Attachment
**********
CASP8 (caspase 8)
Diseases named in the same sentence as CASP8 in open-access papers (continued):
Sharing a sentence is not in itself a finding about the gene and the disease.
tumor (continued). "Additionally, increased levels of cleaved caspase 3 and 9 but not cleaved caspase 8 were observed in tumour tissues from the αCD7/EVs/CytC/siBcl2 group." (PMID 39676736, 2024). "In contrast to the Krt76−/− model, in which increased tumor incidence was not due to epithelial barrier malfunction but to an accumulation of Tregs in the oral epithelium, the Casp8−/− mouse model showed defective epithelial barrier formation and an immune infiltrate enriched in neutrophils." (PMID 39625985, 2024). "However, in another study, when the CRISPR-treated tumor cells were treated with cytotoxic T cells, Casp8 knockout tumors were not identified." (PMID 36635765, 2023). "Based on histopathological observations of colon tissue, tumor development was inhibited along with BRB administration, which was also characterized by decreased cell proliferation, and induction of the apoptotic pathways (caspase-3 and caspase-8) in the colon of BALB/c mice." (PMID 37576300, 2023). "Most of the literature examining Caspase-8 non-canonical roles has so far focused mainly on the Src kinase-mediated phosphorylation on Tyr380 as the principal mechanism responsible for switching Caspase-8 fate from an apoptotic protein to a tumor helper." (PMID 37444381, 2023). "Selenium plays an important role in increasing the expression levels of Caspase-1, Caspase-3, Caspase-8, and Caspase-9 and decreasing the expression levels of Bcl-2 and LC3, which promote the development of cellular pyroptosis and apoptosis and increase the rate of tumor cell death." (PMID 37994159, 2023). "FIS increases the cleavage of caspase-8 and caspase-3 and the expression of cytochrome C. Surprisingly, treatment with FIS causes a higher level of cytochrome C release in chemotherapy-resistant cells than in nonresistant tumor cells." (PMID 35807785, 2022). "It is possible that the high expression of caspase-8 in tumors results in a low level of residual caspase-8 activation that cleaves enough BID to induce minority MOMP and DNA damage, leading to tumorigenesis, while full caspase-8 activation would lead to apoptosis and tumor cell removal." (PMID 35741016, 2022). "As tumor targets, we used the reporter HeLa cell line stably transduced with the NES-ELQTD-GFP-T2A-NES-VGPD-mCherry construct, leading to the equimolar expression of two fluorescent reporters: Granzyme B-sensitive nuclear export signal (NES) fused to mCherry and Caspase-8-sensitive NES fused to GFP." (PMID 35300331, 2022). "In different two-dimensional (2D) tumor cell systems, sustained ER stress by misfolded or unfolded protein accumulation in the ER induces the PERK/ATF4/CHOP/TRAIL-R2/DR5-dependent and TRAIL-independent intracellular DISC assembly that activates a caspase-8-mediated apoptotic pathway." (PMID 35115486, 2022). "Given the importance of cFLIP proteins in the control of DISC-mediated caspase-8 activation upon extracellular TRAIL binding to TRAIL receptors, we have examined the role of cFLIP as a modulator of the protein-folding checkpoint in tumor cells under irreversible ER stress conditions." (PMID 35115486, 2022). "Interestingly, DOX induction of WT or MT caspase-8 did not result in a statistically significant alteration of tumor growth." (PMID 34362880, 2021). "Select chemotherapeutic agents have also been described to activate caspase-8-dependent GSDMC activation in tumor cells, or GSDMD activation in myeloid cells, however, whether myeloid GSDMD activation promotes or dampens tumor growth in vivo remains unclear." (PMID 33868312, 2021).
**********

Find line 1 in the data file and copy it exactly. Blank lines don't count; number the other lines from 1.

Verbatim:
CASP8 (caspase 8)